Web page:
A ten-year-old Jim Lawson was walking down the street when, as he passed a car, a small child looked at him and called him the n-word. Stunned by the hate and the meanness of it, Lawson reached into the car and slapped the boy in the face.
When his mother found out about this, she was understandably worried. In the then-segregated and racist South, the actions of a young black boy could so easily lead to something terrible and tragic at the hands of awful and unaccountable adults. But more than that, she wanted her son not to be defined or changed by the hate of the world around him.
“What good did that do, Jimmy?” his mother asked him. “We all love you, Jimmy and God loves you,” his mother explained, “and we all believe in you and how good and intelligent you are. We have a good life and you are going to have a good life. With all that love, what harm does that stupid insult do? It’s nothing, Jimmy, it’s empty. Just ignorant words from an ignorant child who is gone from your life the moment it was said.”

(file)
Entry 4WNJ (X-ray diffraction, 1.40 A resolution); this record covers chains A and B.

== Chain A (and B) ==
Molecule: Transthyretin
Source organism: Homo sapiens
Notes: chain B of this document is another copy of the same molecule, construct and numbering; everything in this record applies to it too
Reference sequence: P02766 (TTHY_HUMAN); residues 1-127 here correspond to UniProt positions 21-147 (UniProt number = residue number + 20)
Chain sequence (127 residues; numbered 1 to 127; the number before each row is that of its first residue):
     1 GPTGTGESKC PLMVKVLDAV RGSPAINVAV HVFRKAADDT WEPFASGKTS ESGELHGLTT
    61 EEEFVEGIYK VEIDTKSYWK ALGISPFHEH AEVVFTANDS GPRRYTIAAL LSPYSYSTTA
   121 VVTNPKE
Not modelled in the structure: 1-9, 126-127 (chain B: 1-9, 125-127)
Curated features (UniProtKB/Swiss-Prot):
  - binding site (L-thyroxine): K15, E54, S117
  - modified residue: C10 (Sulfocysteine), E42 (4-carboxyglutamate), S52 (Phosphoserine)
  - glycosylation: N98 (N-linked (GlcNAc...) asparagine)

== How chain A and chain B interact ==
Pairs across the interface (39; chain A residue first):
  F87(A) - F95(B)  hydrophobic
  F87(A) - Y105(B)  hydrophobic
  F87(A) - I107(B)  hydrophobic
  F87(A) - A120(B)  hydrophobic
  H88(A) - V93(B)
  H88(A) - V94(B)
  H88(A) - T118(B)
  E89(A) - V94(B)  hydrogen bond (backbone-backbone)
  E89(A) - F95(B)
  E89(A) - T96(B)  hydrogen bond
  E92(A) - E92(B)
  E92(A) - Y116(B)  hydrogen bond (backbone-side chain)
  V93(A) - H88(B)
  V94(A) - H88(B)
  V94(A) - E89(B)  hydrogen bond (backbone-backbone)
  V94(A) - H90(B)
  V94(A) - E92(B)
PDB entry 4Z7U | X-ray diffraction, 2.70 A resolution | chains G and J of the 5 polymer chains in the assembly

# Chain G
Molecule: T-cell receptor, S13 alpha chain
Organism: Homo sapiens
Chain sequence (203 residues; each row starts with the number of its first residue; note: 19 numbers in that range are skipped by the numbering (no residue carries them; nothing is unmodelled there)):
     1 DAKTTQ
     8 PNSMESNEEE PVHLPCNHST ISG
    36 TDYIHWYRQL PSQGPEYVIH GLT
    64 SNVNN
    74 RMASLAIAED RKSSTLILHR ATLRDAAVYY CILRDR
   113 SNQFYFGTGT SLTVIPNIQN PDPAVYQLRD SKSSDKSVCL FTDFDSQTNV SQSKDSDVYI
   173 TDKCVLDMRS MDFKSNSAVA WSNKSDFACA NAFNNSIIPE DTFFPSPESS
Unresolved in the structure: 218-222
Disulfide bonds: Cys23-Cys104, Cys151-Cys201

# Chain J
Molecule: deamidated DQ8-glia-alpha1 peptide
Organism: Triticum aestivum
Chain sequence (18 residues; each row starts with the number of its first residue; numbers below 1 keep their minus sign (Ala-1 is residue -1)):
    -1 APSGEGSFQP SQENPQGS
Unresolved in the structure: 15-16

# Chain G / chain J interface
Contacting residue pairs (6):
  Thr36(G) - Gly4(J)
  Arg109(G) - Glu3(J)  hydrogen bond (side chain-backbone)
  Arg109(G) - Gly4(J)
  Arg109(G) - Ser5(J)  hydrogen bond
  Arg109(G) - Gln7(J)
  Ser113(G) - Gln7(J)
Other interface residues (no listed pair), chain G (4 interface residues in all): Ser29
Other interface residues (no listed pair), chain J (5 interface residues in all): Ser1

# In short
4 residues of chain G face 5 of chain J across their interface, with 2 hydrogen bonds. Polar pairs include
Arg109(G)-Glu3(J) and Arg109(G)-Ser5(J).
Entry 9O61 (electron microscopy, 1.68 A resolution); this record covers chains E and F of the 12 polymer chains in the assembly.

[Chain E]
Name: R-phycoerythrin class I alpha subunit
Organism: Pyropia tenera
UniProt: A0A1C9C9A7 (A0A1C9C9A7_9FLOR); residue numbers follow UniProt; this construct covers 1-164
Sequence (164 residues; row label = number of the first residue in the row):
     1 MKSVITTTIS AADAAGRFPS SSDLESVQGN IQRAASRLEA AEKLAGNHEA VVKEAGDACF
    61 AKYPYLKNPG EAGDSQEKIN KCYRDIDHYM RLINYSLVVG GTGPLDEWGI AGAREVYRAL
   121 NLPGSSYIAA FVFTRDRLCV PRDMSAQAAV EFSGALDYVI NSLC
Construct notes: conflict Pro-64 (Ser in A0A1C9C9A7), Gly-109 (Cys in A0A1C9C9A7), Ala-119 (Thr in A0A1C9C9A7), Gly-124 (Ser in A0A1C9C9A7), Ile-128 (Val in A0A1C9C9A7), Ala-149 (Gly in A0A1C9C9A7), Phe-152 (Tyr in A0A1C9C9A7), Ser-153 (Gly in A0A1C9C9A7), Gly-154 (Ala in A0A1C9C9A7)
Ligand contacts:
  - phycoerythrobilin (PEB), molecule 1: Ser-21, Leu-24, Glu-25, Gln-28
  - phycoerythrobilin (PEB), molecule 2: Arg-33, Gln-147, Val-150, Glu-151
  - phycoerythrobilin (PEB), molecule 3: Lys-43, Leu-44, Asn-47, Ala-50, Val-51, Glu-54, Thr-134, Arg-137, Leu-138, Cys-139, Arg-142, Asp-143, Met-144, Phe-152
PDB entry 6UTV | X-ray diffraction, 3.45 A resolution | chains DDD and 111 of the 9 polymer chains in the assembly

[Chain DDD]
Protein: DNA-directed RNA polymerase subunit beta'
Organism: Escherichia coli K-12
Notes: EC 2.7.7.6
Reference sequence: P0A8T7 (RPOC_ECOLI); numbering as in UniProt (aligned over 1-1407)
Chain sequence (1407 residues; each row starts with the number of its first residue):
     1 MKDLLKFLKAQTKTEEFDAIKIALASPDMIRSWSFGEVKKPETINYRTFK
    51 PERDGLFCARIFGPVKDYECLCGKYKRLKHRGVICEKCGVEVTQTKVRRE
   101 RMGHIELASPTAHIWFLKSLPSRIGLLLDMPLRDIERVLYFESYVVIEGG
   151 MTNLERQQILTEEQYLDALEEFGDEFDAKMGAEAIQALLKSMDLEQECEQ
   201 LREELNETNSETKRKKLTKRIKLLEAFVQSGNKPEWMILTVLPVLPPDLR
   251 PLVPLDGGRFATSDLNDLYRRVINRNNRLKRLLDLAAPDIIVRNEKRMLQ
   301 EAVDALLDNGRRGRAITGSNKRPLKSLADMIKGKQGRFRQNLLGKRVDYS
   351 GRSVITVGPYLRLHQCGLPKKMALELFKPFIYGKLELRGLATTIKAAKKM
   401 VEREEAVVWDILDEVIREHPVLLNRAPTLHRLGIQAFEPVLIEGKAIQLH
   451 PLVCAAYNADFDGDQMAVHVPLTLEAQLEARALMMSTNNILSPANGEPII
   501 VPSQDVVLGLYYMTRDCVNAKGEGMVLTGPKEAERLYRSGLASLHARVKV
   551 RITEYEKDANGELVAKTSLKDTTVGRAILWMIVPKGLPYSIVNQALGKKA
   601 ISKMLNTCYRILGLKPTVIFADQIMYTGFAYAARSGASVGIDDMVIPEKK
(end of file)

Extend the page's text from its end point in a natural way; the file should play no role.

This was a life-changing exchange, David Halberstam explains in his book, *The Children*. And it put Jim Lawson onto his world changing path of non-violence. It helped him realize that he was above the horrible things that other people said and did, what mattered, as the Stoics would also say, was what he said and did. What mattered was responding with kindness and love. What mattered was knowing that he was good and that he was loved and nothing anyone else thought could change that.
Lawson’s parents gave him the gift of teaching him–after that understandable lapse–that he was bigger than the small people who lived around him. That he could be the bigger person and do bigger things. And as we talked about recently, Lawson would in turn do that for his own children. Now, here today, can you do the same for yours?